Listen, I won't be offering insight on Boston. The experience was much too visceral and yet comparatively, ours was a fairy tale ending. This blog is not the space to cope and process. Heck, we've mustered up only the briefest oral review for family and friends; it was intense and we seem unable to talk fully about it with any one but those who experienced it. Even then, holding hands in silence and prayer is what comforts us the most as our circle of ten, marathoners and spectators alike, will forever be connected by a hideous, yet kindred thread.
I love Boston with every shivering, pissed off, shocked, determined fiber of my being. It is a palpable ferocity saved for a very select few in my life. It is a love reflecting me at my rawest. My strongest. My most vulnerable. Champ is loved that way, my children are not. They would be crushed under such force and so are on a different kind of list entirely- a safer, more motherly love list; you are more than likely on a version of that list too. Running. Running is on the short list, consequently compounding the roiling landscape of my current mind.
I hear the media has been reporting it's favorite angle of shock and awe. Yes, that was there and need be remembered for the sake of all hurting, terrorized souls. To be blunt, "God bless them" will never be enough. "God help us" barely cuts it. On my knees, desperate, I offer prayers and a parting look at another angle of Boston from the day. Far from that shock and awe and destruction, a step over from even the race and the marathoners, the glory, the passion and despair. The side of the city with a constant hum and a lopsided grin who slaps you on the back and sings "Sweet Caroline" in your ear because it is perennially in a good mood.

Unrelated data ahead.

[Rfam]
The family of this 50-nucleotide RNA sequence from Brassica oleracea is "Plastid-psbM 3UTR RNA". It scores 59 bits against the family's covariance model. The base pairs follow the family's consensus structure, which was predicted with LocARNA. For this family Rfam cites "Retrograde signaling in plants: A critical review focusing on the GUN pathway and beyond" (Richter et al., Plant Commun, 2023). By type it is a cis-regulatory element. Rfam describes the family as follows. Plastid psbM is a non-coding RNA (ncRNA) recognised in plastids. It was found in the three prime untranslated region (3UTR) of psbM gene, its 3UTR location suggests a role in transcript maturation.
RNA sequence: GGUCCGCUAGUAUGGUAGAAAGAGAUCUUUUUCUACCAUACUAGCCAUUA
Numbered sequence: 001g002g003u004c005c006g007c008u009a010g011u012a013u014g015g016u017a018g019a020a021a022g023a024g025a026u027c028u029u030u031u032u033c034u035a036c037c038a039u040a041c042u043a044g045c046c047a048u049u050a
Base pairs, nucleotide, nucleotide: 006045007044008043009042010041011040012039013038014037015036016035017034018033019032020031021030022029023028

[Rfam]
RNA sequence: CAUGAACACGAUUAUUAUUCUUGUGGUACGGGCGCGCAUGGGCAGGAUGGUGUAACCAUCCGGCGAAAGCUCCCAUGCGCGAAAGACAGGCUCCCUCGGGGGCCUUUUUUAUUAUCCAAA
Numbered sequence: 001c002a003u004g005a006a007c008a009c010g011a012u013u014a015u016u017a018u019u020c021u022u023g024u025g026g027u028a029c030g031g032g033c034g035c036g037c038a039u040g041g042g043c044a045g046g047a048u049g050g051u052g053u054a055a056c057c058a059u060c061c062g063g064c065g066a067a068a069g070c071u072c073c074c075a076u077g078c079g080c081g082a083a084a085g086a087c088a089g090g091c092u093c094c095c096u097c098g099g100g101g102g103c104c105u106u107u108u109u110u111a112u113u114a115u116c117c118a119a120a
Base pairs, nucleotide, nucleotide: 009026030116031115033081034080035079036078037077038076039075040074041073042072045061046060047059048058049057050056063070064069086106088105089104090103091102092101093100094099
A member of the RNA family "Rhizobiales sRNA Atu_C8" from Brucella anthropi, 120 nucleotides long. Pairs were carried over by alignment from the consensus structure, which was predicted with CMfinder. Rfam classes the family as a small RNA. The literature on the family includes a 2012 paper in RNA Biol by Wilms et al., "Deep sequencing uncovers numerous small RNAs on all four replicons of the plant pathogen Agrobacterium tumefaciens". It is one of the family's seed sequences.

I will forever and always love Boston no matter the memories I shoulder from this past Patriot's Day. Much love to all of you in all it's forms.